5 Ways to Build Community Virtually
It has been quite a year, and it’s natural that during this pivot to largely remote work, we’ve learned a thing or two around the ‘do’s and don’ts’ of video calls. Cara Plus is no stranger to a long video call – having shifted our in-person Workforce Development Solutions Labs to now being fully virtual. Here are five ways to maximize your virtual meeting experience to help you build community:
1. Introductions set the tone
This seems obvious enough, but we’ve learned that you can’t give enough importance to how you start a virtual call – whether it’s a single workshopping session or a multi-session conference. Introductions are an opportunity to set the tone, and at Cara Collective, we know that if you want to build relationships, you need to build trust first. We are all about building relationships and getting vulnerable fast.
One of our favorite tools is “Re-Introductions.” This starts out with the typical round of standard introductions, in which participants typically share their name, professional title, and a sentence of what they do. After that, we prompt participants (without prior notice) to dig deeper – to share their personal story, such as an experience that’s shaped them that paved the way to where they are now. This catches participants off guard but also allows them to spontaneously share a piece of what makes them tick, and sets the tone for showing up authentically and being vulnerable.
Always be sure to have yourself or one of the facilitators ready to model their response first. When opening it up for introductions, you can either start popcorn style: asking the participant to call on the next person to share. Or you can even list out all the names of participants in alphabetical order in the chat box to guide the sequence of sharing. Having a stated approach for who will go next can prevent awkward silences.
2. Establish roles and the journey
Next, you’ll want to consider the format of the video call. Do you want to begin with an opening slide? Or is it more meaningful to be in gallery view so that everyone can see each other’s faces while they introduce themselves? (We prefer the latter.) Whatever you decide, call out the agenda, including a breakdown of the schedule, if possible. Be sure to identify who will be steering the ship on this journey. This will help establish the tone that facilitators are captains of the ship and providing an overview of the journey ahead. You can also offer a quick tech tutorial, asking participants to practice typing in the chat box and use the raise hand feature.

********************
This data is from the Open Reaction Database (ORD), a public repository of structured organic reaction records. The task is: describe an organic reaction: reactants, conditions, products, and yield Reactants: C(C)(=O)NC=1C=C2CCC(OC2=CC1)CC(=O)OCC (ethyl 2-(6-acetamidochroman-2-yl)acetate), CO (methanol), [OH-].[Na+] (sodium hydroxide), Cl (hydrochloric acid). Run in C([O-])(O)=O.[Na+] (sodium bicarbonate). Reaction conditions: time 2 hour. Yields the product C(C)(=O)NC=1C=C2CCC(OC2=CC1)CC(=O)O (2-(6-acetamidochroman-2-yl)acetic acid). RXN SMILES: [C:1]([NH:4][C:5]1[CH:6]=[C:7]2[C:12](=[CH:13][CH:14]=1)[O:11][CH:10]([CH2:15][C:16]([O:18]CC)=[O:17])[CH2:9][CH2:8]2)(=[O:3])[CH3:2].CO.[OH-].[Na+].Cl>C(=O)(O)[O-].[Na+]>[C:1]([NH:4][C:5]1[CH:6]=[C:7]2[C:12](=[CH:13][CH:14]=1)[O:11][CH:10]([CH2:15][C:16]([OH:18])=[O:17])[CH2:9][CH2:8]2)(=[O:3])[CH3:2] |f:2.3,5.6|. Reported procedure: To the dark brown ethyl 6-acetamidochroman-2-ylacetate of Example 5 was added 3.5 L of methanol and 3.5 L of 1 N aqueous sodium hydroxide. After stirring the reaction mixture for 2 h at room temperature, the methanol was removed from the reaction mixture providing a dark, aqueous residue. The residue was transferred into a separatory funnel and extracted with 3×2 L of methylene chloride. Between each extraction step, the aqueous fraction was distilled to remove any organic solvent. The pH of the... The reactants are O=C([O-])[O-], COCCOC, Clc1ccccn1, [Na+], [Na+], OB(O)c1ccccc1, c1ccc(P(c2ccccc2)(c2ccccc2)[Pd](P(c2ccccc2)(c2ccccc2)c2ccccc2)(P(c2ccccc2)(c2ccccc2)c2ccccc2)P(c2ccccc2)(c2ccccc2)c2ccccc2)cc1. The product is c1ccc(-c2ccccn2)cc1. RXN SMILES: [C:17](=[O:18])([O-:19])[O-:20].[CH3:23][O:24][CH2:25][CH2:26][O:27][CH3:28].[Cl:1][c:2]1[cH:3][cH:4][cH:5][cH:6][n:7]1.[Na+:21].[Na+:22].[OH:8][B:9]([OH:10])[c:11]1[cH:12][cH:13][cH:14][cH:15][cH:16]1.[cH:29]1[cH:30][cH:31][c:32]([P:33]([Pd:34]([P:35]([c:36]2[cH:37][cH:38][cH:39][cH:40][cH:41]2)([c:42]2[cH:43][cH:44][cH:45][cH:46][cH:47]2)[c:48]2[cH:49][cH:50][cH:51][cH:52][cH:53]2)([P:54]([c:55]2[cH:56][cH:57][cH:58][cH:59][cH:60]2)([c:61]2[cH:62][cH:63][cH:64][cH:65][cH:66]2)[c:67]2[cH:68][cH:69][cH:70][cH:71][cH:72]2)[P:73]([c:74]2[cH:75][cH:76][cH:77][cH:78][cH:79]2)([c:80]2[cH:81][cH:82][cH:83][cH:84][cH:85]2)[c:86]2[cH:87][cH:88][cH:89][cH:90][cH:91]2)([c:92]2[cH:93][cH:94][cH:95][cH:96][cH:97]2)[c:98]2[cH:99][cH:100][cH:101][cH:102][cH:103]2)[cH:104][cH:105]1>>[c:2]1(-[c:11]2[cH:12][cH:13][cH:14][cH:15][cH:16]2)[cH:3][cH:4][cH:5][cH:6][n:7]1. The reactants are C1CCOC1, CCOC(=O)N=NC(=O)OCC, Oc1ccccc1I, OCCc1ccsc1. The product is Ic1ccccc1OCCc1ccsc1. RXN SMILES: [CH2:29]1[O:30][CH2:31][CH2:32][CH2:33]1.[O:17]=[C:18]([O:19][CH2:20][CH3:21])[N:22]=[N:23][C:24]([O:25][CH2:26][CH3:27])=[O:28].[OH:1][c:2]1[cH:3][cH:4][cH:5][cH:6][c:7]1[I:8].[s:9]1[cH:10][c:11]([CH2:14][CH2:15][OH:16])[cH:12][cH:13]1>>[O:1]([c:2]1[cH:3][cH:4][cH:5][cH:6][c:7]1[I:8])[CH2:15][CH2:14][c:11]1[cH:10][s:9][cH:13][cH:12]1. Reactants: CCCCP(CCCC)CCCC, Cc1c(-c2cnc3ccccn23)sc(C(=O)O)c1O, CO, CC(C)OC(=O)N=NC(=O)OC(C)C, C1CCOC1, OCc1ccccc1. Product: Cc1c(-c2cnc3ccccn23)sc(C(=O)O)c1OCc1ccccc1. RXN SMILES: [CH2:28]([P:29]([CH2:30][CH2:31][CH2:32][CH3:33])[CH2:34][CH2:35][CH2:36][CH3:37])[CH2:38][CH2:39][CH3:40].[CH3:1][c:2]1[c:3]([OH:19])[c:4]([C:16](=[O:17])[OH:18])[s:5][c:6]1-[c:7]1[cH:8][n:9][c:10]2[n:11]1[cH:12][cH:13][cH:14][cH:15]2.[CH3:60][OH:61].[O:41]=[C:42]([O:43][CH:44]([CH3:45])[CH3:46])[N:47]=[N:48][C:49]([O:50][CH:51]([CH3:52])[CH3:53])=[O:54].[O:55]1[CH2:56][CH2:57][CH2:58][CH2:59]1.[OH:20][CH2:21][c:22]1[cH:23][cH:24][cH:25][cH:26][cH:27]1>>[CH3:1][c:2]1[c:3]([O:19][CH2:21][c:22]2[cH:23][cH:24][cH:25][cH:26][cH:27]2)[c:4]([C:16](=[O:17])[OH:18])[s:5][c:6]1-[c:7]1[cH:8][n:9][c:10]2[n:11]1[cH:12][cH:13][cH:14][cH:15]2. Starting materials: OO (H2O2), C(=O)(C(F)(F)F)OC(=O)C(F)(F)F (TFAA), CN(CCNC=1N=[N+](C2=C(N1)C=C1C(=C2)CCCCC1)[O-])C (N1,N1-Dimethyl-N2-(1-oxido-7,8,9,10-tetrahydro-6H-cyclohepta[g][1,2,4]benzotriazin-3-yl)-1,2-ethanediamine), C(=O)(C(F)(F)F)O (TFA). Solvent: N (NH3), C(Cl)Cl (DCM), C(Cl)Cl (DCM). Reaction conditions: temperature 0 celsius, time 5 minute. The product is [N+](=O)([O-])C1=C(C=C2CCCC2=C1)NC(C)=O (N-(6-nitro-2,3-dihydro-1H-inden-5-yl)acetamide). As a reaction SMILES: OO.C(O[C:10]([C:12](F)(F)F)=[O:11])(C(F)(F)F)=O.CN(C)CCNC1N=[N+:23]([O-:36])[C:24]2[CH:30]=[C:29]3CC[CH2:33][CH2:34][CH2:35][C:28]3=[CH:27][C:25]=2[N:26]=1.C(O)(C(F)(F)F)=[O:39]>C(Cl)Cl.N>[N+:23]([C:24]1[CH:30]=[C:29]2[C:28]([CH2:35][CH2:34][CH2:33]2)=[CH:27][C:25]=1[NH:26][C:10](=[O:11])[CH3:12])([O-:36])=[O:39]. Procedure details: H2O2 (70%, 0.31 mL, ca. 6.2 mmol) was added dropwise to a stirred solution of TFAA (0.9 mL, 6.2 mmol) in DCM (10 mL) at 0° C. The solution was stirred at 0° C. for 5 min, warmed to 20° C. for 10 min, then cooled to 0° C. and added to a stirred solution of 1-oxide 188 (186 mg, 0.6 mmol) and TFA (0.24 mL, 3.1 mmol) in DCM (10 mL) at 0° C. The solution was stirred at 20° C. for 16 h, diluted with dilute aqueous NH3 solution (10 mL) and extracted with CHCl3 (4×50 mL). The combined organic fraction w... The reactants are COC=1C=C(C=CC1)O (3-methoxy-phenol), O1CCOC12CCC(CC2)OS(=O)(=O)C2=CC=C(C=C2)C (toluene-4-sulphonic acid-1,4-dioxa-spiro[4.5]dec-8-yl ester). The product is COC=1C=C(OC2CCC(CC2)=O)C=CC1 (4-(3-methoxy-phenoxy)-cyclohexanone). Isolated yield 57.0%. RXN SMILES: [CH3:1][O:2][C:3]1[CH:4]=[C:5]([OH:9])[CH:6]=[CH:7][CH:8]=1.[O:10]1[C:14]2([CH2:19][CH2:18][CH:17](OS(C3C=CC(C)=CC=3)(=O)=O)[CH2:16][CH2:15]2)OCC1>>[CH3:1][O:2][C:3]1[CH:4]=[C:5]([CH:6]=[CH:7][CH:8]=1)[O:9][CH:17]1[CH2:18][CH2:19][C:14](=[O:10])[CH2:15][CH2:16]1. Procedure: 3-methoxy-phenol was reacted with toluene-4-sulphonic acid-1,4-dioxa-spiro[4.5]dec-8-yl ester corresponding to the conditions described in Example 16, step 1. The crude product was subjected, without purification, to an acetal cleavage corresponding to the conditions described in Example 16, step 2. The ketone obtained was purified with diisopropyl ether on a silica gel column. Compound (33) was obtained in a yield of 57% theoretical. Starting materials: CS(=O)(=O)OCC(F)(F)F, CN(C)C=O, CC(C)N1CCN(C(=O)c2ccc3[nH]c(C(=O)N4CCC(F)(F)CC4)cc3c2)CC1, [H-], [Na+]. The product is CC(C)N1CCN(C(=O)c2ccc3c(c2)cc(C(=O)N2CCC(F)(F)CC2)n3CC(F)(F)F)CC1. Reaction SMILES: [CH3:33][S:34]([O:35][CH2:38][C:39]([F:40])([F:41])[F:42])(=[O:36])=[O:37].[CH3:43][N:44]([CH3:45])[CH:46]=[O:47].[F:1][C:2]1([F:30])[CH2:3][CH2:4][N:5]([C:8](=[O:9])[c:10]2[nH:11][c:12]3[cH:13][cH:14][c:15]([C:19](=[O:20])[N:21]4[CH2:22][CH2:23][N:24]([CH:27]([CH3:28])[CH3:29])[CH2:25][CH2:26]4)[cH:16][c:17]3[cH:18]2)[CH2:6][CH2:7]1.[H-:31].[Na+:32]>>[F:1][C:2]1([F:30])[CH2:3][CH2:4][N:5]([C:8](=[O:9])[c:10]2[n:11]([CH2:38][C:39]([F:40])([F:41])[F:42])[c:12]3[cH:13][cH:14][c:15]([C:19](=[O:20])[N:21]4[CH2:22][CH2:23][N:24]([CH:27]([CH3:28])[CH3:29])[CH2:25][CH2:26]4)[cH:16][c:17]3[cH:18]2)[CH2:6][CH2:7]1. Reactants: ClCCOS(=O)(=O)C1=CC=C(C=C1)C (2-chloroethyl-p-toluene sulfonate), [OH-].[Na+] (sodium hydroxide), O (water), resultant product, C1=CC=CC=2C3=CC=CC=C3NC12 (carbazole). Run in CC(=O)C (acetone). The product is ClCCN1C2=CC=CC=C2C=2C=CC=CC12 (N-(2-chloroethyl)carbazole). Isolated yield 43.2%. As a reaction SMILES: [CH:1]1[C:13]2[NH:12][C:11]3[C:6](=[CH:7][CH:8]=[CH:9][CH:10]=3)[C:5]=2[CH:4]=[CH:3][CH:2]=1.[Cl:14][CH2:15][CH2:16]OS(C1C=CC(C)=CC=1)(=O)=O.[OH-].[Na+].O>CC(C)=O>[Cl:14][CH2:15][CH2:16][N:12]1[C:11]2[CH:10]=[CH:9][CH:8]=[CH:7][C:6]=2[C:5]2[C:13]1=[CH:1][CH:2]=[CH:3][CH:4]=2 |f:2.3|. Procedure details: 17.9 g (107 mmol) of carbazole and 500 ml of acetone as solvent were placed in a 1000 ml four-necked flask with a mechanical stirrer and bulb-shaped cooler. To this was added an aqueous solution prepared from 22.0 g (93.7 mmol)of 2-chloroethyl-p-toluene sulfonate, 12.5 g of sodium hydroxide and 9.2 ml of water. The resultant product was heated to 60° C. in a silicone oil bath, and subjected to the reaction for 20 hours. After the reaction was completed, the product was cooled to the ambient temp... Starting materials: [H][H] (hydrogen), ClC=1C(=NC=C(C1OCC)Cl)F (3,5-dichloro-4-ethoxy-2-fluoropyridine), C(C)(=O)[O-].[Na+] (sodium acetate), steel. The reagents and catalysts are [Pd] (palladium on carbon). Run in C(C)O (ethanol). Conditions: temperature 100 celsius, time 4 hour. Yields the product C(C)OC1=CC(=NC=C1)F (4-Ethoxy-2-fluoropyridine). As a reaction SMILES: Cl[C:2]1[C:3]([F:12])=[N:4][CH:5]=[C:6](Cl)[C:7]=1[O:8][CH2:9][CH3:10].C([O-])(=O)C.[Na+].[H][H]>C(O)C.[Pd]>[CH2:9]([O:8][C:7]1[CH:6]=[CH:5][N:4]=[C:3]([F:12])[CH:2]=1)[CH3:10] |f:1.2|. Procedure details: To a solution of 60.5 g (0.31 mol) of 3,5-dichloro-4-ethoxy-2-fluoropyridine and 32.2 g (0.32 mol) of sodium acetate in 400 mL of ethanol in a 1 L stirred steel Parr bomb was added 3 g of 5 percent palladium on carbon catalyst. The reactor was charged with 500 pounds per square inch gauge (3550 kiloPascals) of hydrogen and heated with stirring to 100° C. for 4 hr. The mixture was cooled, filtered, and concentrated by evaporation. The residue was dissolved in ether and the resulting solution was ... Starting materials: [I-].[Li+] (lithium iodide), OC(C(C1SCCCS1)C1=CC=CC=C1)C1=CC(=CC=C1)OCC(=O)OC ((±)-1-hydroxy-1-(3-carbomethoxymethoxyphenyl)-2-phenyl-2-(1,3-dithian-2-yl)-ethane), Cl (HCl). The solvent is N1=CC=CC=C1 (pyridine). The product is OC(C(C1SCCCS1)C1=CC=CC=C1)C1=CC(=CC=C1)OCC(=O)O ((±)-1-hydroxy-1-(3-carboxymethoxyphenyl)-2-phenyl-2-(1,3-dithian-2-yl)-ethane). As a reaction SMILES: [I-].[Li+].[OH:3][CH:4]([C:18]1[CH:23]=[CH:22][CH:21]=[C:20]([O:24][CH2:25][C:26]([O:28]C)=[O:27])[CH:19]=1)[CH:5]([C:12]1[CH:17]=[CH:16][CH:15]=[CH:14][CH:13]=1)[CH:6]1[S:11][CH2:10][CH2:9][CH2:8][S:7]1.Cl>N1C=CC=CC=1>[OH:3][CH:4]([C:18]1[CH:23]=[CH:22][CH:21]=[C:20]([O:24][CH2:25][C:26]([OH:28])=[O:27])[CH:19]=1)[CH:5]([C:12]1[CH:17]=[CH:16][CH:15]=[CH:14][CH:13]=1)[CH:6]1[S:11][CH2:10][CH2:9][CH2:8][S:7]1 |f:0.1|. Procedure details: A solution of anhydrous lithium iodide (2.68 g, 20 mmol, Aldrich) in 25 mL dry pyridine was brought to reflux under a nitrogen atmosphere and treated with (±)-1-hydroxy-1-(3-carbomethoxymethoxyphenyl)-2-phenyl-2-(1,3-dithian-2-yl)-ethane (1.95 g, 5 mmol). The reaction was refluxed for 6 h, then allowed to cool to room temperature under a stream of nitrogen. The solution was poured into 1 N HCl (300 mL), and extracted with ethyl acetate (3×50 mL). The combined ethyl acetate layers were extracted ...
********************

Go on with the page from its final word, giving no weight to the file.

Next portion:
Here’s 3 roles we think are key to a successful virtual session:
Facilitator: being an active listener, asking questions, explaining the task
Tech: being able to share screen, explain technology, record the call, share links in the chat box
Tracking engagement: watch for raised hands, read the chat box, answer any direct messages
Note that the person managing tech can also track engagement, depending on the group of the size. You’ll want to be mindful of the facilitator-to-participant ratio. For groups of 10 or more, we always recommend having at least one facilitator and one tech/group tracker in the virtual session.
3. Build a safe and brave space
Similar to when beginning a session in-person, it’s important to set group norms to establish a shared language for the group. This also helps create guardrails and builds foundational community trust. We like to begin this section by highlighting the definitions of a safe space and brave space to our virtual audience, which allow for deeper engagement and confidentiality.
Safe space: A space in which folks can feel welcome to fully and freely express themselves without fear of judgement or an inhospitable environment.
Brave space: A space in which folks can bring their entire selves to the table, challenge one another in a positive way, and learn from one another.
We also list out some norms that acknowledge we’re all learning together in this new virtual space, to come as you are, to give a little grace, and to honor emotional states. Recently, we have begun to highlight virtual etiquette as well, such as:
- Find a quiet space to participate
- Stay focused and be present